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Bananas!: How The United Fruit Company Shaped the World
     

Bananas!: How The United Fruit Company Shaped the World

by Peter Chapman
 

“If you only read a handful of nonfiction books this year, [Bananas!] is among your recommended five portions.” —The Observer

In this gripping exploration of corporate manuevering and subterfuge, Peter Chapman shows how the importer United Fruit set the precedent for the institutionalized power and influence of today's multinational

Overview

“If you only read a handful of nonfiction books this year, [Bananas!] is among your recommended five portions.” —The Observer

In this gripping exploration of corporate manuevering and subterfuge, Peter Chapman shows how the importer United Fruit set the precedent for the institutionalized power and influence of today's multinational companies. Bananas! is a sharp and lively account of the rise and fall of this infamous company, arguably the most controversial global corporation ever – from the jungles of Costa Rica to the dramatic suicide of its CEO, who leapt from an office on the forty-fourth floor of the Pan Am building in New York City. From the marketing of the banana as the first fast food, to the company’s involvement in an invasion of Honduras, the Bay of Pigs crisis, and a bloody coup in Guatemala, Chapman weaves a dramatic tale of big business, political deceit, and outright violence to show how one company wreaked havoc in the “banana republics” of Central America, and how terrifyingly similar the age of United Fruit is to our age of rapid globalization.

Editorial Reviews

Daniel Kurtz-Phelan
…breezy but insightful history of the company, "more powerful than many nation states…a law unto itself and accustomed to regarding the republics as its private fiefdom." United Fruit essentially invented not only "the concept and reality of the banana republic," but also, as Chapman shows, the concept and reality of the modern banana…[a] witty, energetic narrative…
—The New York Times
Publishers Weekly

With its vast banana plantations and control of railroads and even national treasuries, the Boston-based United Fruit-known as El Pulpo, the Octopus-made the Central American countries whose economies it dominated into archetypical "banana republics." This jaundiced history briskly recaps the firm's misdeeds, including its bribery and political strong-arming, its calling in of Colombian troops who machine-gunned hundreds of strikers in 1928, its prominent role in overthrowing governments in Honduras in 1911 and Guatemala in 1954, and its fostering of a disease-prone banana monoculture that ravaged tropical landscapes. Financial Timeswriter Chapman interprets the company-with its monopolies, its union busting, its marketing campaigns to get housewives to approve bananas as between-meals snacks, its treatment of whole nations as disposable assets-as the forerunner of today's rapacious multinationals. But in making the now-defunct United Fruit the wellspring of capitalism's sins, the author insinuates more than he shows. He vaguely ties the company, with tenuous threads of inspiration rather than specific actions, to everything from Watergate to the Iraq War, and toys with the notion that it had a hand in the J.F.K. assassination. When Chapman sticks to United Fruit's real, rather than spiritual, influence, he offers a compelling cautionary tale of the evils of overmighty corporations and untrammeled globalization. (Feb.)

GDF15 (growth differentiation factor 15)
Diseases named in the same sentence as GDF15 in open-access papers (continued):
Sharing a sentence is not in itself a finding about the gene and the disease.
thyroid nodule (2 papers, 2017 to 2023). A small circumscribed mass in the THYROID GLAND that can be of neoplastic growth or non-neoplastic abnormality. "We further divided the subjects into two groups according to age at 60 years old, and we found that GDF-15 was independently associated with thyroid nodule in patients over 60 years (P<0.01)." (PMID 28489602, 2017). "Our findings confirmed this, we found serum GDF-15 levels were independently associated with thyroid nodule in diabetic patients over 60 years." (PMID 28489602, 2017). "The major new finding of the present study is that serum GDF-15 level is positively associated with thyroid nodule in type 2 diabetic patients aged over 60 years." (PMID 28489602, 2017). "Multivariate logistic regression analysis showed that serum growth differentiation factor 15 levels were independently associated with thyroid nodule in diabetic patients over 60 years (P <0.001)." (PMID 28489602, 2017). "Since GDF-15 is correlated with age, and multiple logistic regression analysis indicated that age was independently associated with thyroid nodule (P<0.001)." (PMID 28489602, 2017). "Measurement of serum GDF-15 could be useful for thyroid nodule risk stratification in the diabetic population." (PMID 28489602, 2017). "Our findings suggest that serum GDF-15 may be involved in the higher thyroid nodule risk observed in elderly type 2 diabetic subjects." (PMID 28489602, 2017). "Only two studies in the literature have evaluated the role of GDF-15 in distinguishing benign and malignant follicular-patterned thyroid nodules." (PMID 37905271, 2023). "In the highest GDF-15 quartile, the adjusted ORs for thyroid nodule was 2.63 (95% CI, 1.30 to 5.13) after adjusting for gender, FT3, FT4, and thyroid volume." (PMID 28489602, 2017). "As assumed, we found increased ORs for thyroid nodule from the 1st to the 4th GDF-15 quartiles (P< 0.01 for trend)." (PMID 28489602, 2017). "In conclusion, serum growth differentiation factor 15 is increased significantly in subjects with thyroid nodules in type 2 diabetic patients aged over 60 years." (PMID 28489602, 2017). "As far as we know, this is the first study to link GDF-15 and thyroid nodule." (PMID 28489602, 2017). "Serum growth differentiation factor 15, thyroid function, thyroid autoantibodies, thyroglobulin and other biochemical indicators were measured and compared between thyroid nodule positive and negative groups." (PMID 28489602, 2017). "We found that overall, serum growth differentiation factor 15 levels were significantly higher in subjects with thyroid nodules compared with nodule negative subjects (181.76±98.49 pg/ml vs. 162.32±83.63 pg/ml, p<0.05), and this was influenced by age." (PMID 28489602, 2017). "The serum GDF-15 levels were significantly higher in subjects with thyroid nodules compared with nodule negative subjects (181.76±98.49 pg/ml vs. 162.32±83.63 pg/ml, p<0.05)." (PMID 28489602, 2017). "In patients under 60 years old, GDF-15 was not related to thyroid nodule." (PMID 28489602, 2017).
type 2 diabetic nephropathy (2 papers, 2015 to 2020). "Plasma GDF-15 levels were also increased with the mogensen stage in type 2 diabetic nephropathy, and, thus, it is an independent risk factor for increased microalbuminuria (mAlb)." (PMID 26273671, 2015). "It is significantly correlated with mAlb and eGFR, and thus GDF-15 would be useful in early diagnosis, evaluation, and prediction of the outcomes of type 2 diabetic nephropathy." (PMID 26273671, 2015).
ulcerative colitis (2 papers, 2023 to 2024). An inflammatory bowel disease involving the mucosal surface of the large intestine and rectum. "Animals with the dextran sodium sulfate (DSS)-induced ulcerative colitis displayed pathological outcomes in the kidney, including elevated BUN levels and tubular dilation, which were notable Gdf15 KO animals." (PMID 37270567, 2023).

Copyright 2007 Reed Business Information
Library Journal

Journalist and author Chapman (Jungle Capitalists) skillfully narrates this fascinating account of the rise and fall of the United Fruit Company, an early U.S. multinational corporation as influential as it was controversial. The diverse array of characters involved in this history includes Theodore Roosevelt, O. Henry, Carmen Miranda, Sen. Joseph McCarthy, Fidel Castro, and Gabriel Garcia Marquez. Chapman opens the story with Eli Black, the United Fruit Company's last CEO, throwing himself from the 44th floor of New York's Pan American building. He then relates the company's history since its founding in the late 19th century and traces the history of its chief product, the banana, adeptly weaving in the business, political, and cultural background. One of the book's many interesting features is its account of Samuel Zemurray, a complex character who charted United Fruit's course for several decades, beginning in the 1930s. The company now exists within Chiquita Brands International. Chapman's history should appeal not only to business readers but to those interested in the company's context within the broader history of the last century. All in all, a first-rate book; highly recommended for all libraries.
—Lucy Heckman

Product Details

ISBN-13:
9781841958811
Publisher:
Canongate U.S.
Publication date:
01/21/2008
Pages:
272
Product dimensions:
5.00(w) x 7.75(h) x (d)

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